ChromeLoader campaign uses VHD files disguised as cracked games and pirated software

Threat actors behind the ChromeLoader malware campaign are using VHD files disguised as popular games, experts warn.

Researchers from Ahnlab Security Emergency Response Center (ASEC) recently uncovered a malware campaign distributing the ChromeLoader using VHD files.

ChromeLoader is a malicious Chrome browser extension, it is classified as a pervasive browser hijacker that modifies browser settings to redirect user traffic.

These VHD files are disguised as applications and hacks or cracks for popular Nintendo and Steam games, including ELDEN RING, Dark Souls 3, Red Dead Redemption 2, Call of Duty Deluxe Edition, Minecraft, The Legend of Zelda, Pokemon Ultra Moon, Animal Crossing New Horizons, Mario Kart 8 Deluxe, Microsoft Office 2010 and more.

The experts discovered the files by querying Google for popular games and programs, they were distributed through multiple websites.

“Downloading an illegal program from any of these websites would cause multiple malicious advertisement websites to appear. The VHD files are assumed to have been downloaded from one of these advertisement websites.” reads the analysis published by ASEC.

Upon installing the malicious files, they will install the ChromeLoader extension.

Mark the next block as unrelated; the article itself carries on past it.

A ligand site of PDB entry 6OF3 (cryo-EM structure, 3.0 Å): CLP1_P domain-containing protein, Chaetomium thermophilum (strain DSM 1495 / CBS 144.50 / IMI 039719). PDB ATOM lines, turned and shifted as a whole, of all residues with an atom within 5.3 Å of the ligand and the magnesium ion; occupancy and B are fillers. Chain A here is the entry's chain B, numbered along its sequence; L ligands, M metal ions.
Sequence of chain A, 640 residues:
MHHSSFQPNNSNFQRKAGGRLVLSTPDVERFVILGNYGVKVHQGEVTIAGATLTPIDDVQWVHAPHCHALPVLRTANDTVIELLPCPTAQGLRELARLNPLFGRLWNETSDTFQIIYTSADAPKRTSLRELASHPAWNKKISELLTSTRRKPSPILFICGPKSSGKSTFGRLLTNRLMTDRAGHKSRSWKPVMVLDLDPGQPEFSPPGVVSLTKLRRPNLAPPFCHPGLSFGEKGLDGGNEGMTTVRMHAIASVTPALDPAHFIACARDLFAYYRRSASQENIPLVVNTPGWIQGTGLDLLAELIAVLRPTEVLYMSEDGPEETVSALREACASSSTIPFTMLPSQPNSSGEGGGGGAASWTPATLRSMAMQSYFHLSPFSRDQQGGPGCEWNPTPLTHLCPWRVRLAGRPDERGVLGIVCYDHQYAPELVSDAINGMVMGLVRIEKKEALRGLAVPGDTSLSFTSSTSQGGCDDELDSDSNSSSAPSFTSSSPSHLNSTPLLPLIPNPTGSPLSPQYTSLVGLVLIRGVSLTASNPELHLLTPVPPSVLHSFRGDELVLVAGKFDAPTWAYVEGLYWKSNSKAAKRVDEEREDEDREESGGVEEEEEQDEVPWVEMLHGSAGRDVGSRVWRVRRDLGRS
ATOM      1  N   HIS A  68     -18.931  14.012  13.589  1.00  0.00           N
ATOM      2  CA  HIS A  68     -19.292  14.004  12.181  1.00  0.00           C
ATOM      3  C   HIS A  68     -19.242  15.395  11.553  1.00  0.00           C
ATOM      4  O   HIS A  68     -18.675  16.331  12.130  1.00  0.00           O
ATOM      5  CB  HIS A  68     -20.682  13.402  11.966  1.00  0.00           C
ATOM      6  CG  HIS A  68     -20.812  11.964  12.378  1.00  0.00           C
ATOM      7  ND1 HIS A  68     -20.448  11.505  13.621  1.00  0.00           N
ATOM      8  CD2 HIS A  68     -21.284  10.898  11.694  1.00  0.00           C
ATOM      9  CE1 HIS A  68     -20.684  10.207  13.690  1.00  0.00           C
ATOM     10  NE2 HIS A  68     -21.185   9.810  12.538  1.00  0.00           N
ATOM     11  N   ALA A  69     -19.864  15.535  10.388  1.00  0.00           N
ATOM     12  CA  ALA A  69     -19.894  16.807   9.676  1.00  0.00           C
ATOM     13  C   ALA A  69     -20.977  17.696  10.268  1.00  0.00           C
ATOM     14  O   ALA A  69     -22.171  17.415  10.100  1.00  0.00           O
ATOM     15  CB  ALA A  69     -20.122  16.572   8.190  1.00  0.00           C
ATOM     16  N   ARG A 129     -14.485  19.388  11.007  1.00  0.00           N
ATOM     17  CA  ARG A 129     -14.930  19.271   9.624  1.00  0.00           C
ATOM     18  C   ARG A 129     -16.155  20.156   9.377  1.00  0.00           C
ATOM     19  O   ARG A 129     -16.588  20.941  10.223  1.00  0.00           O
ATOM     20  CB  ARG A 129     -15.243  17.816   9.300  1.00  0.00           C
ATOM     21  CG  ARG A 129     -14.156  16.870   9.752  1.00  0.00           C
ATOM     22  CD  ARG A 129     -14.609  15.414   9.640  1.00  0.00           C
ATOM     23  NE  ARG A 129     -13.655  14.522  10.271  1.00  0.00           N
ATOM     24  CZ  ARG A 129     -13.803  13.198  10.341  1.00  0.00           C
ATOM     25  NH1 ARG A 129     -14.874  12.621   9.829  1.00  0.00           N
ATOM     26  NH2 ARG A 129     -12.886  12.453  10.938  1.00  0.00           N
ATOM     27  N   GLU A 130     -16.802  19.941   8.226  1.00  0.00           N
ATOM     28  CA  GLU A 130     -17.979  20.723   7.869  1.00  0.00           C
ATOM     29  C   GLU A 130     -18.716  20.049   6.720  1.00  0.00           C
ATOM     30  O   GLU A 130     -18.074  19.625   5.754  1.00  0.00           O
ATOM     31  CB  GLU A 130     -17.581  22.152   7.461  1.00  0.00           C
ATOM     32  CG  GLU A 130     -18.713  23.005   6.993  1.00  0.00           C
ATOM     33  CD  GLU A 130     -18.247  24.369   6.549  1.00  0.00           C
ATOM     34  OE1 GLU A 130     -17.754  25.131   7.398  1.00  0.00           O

The malicious extension redirects users to an advertisement website and collects browsing data and credentials.

The malware is able to redirect the user’s traffic and hijack user search queries to popular search engines, including Google, Yahoo, and Bing. The malicious code is also able to use PowerShell to inject itself into the browser and added the extension to the browser.

In May 2022, researchers from Red Canary observed a malvertising campaign spreading the ChromeLoader malware that hijacks the victims’ browsers.

In September 2022, VMware and Microsoft warned of an ongoing, widespread Chromeloader malware campaign that was dropping malicious browser extensions, node-WebKit malware, and ransomware.

The analysis of the VHD files revealed multiple hidden files except for the Install.lnk file.

Upon clicking on the Install.lnk, the properties.bat file and the properties.bat file are executed.

“Install.lnk runs the properties.bat file and the properties.bat file, in turn, decompresses the in the “%AppData%” path with a tar command. The file holds normal files and a malicious js file related to node-webkit(nw.js). node-webkit is a web application that uses Chromium and Node. It can be run through nw.exe and references data written in the package.json file.” continues the analysis.

Then the batch file executes “data.ini,” a VBScript, and a JavaScript that fetches the last-stage payload from a remote server.

The report includes indicators of compromise (IoCs) for the most recent ChromeLoader campaign.

“Recently, there has been an increase in malware using disk image files. Disguising malware as game hacks and crack programs is a method employed by many threat actors.” concludes the report. “Users must be particularly cautious about executing files downloaded from unknown sources, and it is advised that users download programs from their official websites. AhnLab’s anti-malware product, V3, detects and blocks the malware using the alias below.”

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Pierluigi Paganini

(SecurityAffairs – hacking, malware)

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